Tuesday, September 2, 2014

The road to Erlang

It's been a long while since I've taken the time to write about my journey in programming languages. While I haven't been writing I've been coding/deploying to production in F#, more recently I've been granted permission to code a few smaller projects in Erlang (which I've grown to love). Unfortunately, the day to day situations are much like other situations that I've encountered in the past. Basically, everyone else on the development team are not enthused enough by functional programming to actually learn it and apply it outside of C#. Meanwhile I'm moving on from hard core functional programming to more of a functional programming with an emphasis on concurrency style of programming.
Concurrent oriented programming - this is a form of programming in which computations are executing during overlapping time periods (concurrently). While developing/deploying concurrent solutions (mainly geared around mailbox processors) in F# I've learned quite a bit about how to design messages, processors, and structure to ensure a clear and clean architecture. Unfortunately, when I got started doing this there wasn't much support (as there is now) available in the F# community to help me with designing the essential elements that one must have when building this kind of a system. That is proper fault tolerance, instrumentation, and code upgrades. These are (IMO) essential elements to have when designing and deploying F# agent based systems, unfortunately, I had to build all of these elements myself (which I admit is a price to pay for adopting technology approaches prior to having mature community or language support). Through out this experience I've learned that I absolutely love agent based systems combined with functional programming techniques and when developing such systems on the .NET platform nothing beats F#!  That said, I also learned that I had to venture out to other (more mature) languages and platforms that are similar (to what I was building) in nature for guidance... that led me to Erlang. Erlang was my compass to exploring and designing agent based systems in F#, the techniques, approaches, and tools were absolutely magnificent and had me so bummed out that I did not have any of that in F#. Still, I managed to do what I could under the time constraints that were handed to me. The last couple of years (while I was coding production solutions) I've learned a great deal about myself and about online systems built in F#, which is why I've made the decision to move away from .NET and fully embrace the world of Linux/Unix and Erlang.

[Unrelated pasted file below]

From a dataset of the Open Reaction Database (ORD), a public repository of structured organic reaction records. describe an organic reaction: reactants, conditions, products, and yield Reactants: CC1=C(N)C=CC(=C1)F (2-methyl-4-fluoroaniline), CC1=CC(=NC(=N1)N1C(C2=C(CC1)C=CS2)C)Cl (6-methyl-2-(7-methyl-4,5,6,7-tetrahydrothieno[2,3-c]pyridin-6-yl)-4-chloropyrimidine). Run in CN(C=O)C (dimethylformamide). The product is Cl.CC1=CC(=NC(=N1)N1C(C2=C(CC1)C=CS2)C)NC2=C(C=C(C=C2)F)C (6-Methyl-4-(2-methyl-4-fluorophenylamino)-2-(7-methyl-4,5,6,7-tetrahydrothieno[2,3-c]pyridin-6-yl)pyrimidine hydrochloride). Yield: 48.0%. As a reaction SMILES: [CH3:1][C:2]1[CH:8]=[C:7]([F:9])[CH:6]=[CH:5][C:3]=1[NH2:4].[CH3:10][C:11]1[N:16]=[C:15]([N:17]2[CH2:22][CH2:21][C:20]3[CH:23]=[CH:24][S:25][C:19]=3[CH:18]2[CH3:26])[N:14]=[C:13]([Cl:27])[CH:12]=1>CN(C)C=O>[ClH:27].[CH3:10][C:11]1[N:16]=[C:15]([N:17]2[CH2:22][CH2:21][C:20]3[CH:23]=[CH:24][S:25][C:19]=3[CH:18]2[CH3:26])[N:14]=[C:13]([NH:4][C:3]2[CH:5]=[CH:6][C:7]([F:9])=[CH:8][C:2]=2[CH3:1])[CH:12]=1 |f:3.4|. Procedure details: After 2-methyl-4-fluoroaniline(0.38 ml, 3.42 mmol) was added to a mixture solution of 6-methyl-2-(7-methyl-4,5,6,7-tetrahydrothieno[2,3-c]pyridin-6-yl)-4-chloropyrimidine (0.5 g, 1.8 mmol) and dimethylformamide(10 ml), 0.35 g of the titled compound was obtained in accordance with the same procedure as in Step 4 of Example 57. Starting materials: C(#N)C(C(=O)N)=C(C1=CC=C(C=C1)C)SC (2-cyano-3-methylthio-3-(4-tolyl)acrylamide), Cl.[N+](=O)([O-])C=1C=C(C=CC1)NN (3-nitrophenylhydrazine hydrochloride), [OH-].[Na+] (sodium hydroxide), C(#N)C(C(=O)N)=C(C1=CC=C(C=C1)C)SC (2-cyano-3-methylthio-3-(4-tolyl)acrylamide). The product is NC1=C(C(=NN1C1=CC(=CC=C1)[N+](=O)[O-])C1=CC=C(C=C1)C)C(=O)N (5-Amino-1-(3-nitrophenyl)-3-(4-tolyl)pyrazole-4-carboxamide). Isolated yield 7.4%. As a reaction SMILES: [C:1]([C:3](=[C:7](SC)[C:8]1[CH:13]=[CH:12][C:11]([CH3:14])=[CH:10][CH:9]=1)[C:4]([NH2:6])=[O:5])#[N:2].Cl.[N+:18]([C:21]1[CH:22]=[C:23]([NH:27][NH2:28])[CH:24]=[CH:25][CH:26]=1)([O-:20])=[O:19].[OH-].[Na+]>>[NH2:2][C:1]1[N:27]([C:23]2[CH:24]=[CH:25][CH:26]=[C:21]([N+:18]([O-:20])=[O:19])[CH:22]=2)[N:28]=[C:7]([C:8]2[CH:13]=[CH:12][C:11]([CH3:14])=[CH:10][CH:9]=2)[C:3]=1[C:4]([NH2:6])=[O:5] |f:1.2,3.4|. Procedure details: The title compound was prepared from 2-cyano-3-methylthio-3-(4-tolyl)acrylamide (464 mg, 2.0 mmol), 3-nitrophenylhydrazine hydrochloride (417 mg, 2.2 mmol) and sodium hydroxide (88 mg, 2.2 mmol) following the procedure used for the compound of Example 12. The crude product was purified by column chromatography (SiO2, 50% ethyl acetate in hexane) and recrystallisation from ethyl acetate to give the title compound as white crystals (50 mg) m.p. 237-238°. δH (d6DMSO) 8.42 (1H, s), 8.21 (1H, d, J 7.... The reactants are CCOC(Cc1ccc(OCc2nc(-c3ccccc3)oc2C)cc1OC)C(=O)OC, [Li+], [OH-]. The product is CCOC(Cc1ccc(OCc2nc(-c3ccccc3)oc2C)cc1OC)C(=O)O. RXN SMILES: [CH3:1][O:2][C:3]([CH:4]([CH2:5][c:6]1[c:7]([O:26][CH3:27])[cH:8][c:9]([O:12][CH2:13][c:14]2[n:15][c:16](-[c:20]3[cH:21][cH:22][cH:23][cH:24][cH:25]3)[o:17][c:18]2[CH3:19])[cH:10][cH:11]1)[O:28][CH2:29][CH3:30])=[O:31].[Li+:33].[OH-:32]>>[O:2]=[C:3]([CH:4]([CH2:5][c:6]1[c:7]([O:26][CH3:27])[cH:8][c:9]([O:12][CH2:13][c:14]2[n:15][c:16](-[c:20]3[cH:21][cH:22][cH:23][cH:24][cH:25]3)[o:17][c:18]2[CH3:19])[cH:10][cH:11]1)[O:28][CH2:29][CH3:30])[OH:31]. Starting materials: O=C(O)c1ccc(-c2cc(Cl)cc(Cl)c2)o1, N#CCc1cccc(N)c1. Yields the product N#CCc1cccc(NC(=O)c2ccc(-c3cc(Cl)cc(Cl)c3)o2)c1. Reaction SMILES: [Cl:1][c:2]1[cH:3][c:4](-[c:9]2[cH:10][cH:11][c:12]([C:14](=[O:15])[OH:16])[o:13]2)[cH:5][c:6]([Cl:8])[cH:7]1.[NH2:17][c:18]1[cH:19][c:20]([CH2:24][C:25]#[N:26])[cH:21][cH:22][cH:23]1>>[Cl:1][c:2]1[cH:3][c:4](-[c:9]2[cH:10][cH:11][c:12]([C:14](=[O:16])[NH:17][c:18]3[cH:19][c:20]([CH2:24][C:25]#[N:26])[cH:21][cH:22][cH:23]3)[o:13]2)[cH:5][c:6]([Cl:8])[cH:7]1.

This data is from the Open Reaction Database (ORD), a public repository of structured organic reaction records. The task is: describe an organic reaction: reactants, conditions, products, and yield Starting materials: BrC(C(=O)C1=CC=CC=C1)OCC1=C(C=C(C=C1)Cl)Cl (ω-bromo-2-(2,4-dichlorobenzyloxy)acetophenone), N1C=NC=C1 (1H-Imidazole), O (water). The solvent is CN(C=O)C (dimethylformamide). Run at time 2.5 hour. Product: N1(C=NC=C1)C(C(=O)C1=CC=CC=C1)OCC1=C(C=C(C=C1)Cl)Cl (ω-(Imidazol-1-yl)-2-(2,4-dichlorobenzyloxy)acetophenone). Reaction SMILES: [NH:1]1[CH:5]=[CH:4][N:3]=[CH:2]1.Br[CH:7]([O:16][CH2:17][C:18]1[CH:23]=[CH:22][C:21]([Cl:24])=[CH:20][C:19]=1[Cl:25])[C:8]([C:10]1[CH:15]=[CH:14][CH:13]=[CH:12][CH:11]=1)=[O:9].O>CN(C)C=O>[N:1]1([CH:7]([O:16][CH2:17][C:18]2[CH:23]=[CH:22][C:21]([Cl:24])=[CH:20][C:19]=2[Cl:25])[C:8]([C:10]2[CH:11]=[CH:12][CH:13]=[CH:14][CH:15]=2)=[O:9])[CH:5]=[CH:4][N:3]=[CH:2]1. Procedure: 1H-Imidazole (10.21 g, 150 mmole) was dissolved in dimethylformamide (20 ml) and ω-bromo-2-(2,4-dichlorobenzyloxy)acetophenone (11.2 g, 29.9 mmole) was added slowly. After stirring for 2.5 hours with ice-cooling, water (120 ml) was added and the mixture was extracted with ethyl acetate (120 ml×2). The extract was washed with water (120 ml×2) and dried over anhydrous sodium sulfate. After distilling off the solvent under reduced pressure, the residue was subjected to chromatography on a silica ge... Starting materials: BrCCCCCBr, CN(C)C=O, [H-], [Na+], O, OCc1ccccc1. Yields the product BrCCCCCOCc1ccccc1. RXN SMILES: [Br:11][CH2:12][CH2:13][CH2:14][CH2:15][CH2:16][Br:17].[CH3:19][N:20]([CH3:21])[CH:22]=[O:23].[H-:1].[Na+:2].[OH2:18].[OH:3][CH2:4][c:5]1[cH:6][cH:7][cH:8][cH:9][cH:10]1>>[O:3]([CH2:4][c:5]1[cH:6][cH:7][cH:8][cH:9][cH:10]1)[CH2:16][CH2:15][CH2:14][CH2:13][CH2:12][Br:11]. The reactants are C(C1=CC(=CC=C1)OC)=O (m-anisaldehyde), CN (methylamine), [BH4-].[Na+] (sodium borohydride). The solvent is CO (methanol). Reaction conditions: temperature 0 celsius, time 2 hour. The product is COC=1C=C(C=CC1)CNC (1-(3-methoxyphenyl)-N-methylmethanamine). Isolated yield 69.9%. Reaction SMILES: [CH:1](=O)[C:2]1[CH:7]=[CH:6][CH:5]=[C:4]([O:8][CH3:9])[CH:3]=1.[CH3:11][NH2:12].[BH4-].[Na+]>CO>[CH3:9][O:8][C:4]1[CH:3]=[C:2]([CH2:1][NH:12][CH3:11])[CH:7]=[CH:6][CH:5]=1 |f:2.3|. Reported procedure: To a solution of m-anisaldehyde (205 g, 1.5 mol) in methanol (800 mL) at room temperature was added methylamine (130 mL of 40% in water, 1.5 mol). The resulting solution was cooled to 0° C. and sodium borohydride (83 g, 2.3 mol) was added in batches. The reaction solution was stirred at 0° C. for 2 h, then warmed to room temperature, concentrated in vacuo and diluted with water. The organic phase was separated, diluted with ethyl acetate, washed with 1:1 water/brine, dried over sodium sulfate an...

This will be a slow move (as .NET still pays the mortgage) but a definite one, one that needs to be made.